Intellectual Property Theft: How Can You Prevent It?
Protecting information from intellectual property theft
Intellectual property theft takes place when someone does something they were not granted a license to do with information that you own.
It does not matter whether your information is a trade secret, copyright or trademark. These only help determine how you would go about prosecuting the thief, because there is no single body of law that applies uniformly to intellectual property.
Companies that sell the use of their intellectual property are usually aware of what that intellectual property is, and therefore what it is that someone might want to steal.
But all companies face a common problem with intellectual property theft: the internal creators and users of their intellectual property are frequently unaware of the economic importance of the information they handle. As a result, nobody does anything to actively prevent intellectual property theft because the problem is not theirs.
There are methods and tools available to actively prevent internal staff from (consciously or unconsciously) leaking intellectual property information, and these can also be used to put them on notice that the information they have is protected and is not to be disclosed to others.
Another interesting aspect of intellectual property theft is the failure of companies to realize that their intellectual property may have more perceived value to the hacker than it does to them. They forget that sales and markets information may be valuable to competitors (even more so if it tells where not to go). Research information is often protected, but marketing plans are not. Information about accounts, projections, market support, available discounts, are also often ignored, as is information released to business partners to enable joint venture, partnership and distribution agreements which are equally of value to competitors. And we have only scratched the surface of what needs protecting.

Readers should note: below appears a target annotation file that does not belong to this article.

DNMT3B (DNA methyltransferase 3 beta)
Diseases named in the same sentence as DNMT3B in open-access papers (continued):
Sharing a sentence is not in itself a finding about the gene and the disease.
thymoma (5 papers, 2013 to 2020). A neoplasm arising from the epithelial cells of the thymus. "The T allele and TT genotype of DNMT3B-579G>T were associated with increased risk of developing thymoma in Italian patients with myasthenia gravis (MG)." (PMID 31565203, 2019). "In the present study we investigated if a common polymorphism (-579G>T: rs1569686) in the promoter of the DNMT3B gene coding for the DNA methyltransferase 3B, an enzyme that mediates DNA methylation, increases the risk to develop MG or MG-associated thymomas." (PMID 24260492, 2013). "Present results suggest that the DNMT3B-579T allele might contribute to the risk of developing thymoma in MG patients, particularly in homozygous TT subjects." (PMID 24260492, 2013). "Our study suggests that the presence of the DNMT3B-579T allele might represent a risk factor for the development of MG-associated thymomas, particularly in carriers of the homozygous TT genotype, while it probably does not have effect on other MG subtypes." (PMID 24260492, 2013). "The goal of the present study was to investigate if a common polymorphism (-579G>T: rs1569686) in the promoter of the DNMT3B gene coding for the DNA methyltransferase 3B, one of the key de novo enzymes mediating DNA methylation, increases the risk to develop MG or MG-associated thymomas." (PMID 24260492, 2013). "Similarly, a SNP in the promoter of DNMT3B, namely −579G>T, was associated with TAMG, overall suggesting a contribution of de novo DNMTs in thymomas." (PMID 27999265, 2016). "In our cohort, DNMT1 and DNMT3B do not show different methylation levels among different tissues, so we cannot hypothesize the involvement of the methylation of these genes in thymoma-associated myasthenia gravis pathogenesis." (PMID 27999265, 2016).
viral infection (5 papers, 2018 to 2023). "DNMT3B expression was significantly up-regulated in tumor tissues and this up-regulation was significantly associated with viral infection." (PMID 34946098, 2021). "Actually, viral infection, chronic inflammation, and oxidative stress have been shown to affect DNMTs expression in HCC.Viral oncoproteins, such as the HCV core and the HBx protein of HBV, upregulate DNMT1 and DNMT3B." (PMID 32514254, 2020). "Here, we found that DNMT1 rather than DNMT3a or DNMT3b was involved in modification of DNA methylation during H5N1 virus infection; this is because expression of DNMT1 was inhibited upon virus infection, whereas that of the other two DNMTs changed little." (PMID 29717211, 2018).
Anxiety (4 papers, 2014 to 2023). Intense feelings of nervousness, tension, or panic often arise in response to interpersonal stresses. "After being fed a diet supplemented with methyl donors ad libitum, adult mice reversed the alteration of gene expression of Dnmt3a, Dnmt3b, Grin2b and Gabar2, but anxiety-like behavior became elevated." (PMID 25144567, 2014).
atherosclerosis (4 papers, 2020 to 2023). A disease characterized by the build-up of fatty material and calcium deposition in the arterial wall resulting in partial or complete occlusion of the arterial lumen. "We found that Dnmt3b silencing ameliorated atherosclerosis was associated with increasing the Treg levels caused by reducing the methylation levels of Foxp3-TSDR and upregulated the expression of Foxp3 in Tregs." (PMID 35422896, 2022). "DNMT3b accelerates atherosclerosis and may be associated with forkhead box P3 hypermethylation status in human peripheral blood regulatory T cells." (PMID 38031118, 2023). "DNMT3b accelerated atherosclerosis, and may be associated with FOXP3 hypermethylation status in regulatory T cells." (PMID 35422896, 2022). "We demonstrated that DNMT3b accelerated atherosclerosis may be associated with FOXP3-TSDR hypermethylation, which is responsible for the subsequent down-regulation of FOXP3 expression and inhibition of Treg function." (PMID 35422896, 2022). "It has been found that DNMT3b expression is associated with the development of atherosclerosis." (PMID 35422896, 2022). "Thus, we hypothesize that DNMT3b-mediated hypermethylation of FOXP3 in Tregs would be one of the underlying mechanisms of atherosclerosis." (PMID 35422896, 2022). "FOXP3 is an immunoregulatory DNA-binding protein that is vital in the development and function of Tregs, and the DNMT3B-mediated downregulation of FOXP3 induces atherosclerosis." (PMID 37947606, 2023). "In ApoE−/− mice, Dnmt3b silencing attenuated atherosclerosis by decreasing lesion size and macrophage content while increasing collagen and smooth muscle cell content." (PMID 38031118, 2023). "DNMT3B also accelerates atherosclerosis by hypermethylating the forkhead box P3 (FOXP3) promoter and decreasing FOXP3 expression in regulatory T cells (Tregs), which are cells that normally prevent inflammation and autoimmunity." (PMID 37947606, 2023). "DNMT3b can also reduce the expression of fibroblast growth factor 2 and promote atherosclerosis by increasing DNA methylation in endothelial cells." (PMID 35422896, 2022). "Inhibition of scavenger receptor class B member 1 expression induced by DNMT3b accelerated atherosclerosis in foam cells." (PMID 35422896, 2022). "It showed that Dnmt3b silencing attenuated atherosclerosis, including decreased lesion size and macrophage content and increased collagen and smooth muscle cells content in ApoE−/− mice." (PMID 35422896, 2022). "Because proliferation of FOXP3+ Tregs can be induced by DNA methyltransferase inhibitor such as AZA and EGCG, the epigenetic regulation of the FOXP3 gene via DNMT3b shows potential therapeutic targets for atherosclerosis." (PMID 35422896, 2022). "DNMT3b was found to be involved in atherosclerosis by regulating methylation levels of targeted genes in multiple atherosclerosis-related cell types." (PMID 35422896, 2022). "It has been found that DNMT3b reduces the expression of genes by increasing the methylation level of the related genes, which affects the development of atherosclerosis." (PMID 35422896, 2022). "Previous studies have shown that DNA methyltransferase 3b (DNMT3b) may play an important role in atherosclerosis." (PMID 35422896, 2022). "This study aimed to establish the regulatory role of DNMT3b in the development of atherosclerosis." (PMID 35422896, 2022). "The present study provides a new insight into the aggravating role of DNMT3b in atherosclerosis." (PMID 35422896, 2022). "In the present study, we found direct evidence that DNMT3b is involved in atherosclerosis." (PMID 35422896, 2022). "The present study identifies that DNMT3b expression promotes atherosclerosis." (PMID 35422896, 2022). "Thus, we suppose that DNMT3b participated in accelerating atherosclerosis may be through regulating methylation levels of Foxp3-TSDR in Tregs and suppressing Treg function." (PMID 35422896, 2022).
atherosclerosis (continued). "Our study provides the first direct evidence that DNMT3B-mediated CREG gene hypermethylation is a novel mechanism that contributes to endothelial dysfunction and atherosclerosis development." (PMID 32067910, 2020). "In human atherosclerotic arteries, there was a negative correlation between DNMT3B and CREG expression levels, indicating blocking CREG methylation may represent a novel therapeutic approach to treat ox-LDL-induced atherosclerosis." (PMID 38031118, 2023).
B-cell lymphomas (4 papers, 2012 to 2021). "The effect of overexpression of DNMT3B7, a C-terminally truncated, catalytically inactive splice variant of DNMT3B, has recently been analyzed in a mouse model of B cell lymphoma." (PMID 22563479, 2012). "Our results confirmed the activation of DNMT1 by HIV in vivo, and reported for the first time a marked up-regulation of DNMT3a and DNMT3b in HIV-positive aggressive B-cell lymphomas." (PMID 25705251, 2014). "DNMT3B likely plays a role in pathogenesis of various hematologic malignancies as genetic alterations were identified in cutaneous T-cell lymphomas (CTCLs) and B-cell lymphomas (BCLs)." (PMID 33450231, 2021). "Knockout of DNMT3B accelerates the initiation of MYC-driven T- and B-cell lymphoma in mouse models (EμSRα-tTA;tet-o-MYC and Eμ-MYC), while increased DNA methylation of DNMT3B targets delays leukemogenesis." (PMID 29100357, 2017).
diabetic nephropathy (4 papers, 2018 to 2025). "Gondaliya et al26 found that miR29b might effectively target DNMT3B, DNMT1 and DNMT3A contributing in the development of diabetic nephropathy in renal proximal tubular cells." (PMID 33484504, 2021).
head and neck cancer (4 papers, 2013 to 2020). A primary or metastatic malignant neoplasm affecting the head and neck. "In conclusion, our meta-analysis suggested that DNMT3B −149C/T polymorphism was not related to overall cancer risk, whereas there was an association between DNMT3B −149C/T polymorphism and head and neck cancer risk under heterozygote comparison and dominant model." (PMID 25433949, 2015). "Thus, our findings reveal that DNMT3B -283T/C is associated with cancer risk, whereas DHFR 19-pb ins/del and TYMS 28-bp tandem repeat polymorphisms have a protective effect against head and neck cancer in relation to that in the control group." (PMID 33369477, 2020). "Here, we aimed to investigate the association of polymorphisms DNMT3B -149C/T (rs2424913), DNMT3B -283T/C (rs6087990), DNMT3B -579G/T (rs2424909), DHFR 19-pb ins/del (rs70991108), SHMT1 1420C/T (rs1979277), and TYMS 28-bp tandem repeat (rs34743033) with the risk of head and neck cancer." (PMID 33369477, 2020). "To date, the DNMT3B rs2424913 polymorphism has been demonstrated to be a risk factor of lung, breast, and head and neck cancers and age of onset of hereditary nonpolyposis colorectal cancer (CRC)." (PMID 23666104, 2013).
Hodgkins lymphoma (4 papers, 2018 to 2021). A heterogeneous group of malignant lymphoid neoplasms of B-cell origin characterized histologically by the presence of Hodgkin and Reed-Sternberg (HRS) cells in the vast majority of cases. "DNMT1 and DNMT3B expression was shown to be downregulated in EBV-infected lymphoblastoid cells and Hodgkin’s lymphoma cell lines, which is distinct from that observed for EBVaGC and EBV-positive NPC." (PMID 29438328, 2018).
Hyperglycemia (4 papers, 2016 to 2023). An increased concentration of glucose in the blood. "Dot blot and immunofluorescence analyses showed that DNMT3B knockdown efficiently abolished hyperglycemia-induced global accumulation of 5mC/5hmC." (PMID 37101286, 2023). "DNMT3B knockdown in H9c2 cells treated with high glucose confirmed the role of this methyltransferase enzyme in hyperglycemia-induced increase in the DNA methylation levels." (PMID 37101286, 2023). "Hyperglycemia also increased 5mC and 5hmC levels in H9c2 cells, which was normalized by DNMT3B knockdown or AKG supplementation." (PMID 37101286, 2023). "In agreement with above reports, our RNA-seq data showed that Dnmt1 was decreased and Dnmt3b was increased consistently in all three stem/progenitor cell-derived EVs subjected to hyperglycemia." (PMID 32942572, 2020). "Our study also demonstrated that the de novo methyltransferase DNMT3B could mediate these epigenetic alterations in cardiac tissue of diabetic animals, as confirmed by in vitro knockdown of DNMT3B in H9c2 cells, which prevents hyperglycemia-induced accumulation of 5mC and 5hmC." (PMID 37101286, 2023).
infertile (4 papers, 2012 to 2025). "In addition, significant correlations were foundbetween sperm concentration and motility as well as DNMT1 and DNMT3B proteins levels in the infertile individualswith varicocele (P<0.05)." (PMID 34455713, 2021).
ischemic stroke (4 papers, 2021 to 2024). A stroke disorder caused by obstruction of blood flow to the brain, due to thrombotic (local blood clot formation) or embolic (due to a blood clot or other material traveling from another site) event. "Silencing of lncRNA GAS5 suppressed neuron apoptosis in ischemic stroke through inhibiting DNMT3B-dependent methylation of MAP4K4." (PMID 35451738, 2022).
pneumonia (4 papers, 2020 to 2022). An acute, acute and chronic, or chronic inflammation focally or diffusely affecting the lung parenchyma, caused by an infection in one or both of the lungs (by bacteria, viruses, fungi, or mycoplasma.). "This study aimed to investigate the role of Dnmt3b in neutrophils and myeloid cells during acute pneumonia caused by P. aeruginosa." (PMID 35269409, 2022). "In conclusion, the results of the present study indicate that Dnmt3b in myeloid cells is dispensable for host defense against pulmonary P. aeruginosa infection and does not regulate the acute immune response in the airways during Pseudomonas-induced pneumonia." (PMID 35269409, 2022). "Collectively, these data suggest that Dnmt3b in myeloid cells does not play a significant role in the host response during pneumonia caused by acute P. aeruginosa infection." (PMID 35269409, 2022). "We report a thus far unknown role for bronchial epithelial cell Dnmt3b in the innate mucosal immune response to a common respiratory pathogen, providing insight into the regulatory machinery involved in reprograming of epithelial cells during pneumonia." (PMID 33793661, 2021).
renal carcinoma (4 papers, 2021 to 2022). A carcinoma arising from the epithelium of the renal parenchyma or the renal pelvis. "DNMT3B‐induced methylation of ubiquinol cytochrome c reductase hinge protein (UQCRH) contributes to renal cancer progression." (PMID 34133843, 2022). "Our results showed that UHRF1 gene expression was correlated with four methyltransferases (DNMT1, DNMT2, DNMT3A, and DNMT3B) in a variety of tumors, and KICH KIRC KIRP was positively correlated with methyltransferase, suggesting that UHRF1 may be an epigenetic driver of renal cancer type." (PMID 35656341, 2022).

Companies also often view information only in the context of how they collected it. So consumer personal information, including: credit card numbers, names, addresses, telephone numbers and so on, are not important except for the transactions they were collected for. And the same can go for information about club members, pensioners, alumni and many more. However, a failure to protect those from theft can, in the USA and Europe, cause litigation. And all that information is intellectual property which can be stolen, usually all too easily.
At the moment, much, if not all of the intellectual property of organizations can be stolen fairly easily, simply because it is not being protected at all. Information can be freely accessed from the Internet or copied straight off laptops and desktops without leaving any trace at all that is has been stolen.
And that is also the case where you recognize that you do have intellectual property, like in a book, or a training course, or photographs, or analyst reports, but do nothing to protect it. Intellectual property theft is very easy once information is in a digital form and not protected. The music and film companies have proved that, because they have gone to more than considerable lengths to try and protect obvious IPR. And at the same time hackers have continued to prove how easy it can be to copy information, for instance, releasing copies of Microsoft products ahead of the release by their manufacturer.
At first glance, figures quoted for intellectual property theft seem improbable, running into billions of US dollars per year. But when you consider that most of the figures quoted come from the software and music industries, and that they take no account at all of cost to normal industry, they are likely to be a serious underestimate of the real value. If you throw in figures for lost sales of books and high value reports, and then the industrial damage of trade secret theft and industrial espionage you could end up with a figure double the usual estimates.
So intellectual property theft is actually a very serious problem, but it is often so invisible that industries fail to even notice, particularly when the economic damage they suffer is not immediately obvious.
Further reading on intellectual property theft
See facts on intellectual property theft covering intellectual property and trade secret theft in the news.
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